Former Bruins Head Coach Pat Burns Elected To Hockey Hall Of Fame


Jun 11, 2013; Chicago, IL, USA; Boston Bruins president Cam Neely is interviewed during media day in preparation for game one of the 2013 Stanley Cup Final against the Chicago Blackhawks at the United Center. Mandatory Credit: Jerry Lai-USA TODAY Sports

Every year the Hockey Hall of Fame inducts members who they believe have seriously contributed to hockey. Many of them are players, but coaches, owners, referees, and the occasional broadcaster find their way to be enshrined there. This year the HHOF have inducted five members into the Class of 2014. The Hall of Fame selected defenseman Rob Blake, centers Peter Forsberg and Mike Modano, goalie Dominik Hasek , referee and former Boston Bruins head coach Pat Burns.  Burns coached the Bruins during 1997 – 2000 seasons. He won the Jack Adams Award in 1998 with Boston. Like current coach Claude Julien, Burns was one of those coaches that had the rare opportunity to coach both the Boston Bruins and the Montreal Canadiens. Burns lost his battle with cancer in 2010, and had been the victim of several snubs by the selection committee before finally earning the honor posthumously.

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Bruins President Cam Neely offered his sincerest congratulations to Burns’ family in a statement released by the Bruins organization yesterday afternoon. “On behalf of the Boston Bruins I would like to congratulate the family of Pat Burns on his election into the Hockey Hall of Fame. Pat had an outstanding career in hockey, and we are very happy to see him rewarded with this great honor.”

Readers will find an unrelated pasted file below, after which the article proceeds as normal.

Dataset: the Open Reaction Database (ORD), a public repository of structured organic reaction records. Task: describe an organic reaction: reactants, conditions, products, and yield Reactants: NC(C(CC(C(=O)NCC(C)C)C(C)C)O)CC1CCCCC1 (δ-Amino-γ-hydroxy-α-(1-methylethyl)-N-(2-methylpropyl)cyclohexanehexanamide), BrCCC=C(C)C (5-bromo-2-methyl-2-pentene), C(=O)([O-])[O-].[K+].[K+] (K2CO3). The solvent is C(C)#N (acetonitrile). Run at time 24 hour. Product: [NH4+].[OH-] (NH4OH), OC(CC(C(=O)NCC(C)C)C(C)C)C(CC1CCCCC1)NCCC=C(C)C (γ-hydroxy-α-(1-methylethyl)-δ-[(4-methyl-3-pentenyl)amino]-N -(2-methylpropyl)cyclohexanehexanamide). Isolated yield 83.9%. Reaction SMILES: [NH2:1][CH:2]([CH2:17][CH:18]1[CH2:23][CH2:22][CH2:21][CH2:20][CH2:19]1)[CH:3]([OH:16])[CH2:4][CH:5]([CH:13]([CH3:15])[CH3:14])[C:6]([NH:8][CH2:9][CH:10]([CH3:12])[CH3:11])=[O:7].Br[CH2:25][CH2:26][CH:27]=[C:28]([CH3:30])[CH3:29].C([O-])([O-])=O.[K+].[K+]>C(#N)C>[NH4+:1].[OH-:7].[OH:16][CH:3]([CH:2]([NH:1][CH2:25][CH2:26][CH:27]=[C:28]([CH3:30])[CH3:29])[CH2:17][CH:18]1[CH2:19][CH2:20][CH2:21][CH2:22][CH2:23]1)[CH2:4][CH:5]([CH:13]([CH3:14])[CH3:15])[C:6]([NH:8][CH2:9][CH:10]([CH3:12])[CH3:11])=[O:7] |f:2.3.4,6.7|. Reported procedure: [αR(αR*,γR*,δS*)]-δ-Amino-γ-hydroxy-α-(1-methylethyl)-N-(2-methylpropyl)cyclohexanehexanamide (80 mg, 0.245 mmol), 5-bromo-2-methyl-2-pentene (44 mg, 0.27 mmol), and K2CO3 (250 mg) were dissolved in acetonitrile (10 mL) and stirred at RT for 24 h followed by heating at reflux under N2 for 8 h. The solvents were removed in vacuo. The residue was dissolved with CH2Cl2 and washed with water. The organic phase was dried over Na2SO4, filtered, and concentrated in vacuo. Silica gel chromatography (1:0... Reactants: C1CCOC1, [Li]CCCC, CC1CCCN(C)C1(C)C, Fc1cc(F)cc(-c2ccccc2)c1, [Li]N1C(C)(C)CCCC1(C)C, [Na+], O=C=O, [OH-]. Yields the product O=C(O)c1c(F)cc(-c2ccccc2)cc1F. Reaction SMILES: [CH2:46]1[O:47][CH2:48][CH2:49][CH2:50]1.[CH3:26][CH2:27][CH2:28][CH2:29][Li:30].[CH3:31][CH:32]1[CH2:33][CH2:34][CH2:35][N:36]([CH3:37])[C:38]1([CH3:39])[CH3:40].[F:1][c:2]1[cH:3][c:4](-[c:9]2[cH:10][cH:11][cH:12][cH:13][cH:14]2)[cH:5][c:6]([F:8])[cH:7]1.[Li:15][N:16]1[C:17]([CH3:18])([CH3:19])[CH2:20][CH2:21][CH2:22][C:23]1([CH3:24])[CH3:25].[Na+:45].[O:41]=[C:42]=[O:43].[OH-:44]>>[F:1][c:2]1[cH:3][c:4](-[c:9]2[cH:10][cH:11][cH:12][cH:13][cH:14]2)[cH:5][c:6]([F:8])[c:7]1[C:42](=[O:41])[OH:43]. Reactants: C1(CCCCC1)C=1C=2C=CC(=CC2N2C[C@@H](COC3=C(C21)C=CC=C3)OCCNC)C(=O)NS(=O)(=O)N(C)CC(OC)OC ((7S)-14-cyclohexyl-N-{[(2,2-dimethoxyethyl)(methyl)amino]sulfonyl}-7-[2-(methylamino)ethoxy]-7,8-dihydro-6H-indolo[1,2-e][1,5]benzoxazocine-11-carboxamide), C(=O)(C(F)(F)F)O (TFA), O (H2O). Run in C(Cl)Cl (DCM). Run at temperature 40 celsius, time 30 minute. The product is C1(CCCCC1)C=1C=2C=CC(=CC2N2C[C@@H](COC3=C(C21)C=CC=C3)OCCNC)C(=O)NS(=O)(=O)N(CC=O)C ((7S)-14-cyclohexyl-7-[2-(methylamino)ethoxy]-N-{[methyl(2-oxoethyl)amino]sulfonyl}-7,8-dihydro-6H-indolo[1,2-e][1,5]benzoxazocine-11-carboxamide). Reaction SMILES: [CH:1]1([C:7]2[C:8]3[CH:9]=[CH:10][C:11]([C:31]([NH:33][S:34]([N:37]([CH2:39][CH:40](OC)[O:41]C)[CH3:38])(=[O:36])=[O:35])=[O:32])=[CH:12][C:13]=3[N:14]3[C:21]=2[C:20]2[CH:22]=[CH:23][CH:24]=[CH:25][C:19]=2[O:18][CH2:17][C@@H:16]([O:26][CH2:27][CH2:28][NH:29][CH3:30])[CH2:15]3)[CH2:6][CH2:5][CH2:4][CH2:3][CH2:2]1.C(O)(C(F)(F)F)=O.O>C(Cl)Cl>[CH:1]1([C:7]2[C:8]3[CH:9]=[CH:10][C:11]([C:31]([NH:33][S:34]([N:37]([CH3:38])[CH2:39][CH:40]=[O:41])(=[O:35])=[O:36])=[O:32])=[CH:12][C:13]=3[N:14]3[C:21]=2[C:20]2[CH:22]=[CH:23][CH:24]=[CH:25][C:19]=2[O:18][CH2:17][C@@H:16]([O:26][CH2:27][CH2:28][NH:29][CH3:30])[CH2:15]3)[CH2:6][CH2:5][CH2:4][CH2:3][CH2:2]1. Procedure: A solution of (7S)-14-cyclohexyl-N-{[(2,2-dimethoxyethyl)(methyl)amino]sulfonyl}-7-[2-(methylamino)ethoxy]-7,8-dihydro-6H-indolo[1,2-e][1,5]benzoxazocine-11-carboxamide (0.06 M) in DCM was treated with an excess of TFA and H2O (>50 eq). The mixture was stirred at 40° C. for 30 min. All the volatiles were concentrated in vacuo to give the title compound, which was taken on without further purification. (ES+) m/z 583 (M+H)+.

While this year’s selection had a Bruins flavor to it, an important player in recent history who wasn’t selected for this year’s class also had a black and gold finish to their hockey resume’.

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  • Mark Recchi was snubbed this year by the committee. The former right winger won three Stanley Cups(his last one with the Bruins back in 2011) during his NHL career. Recchi’s statistics are certainly Hall Of Fame worthy.  He earned 577 goals (19th all-time) and 1,533 points (12th all-time) during his career in the NHL. He was one of those players that brought steady leadership (and certainly had a hand in shaping a young Brad Marchand and Tyler Seguin during that Cup winning season) to the Bruins.  While he was never going to be a Jaromir Jagr type player, he was constant, reliable, and consistent. Hopefully, the committee will see that when they select their class for 2015.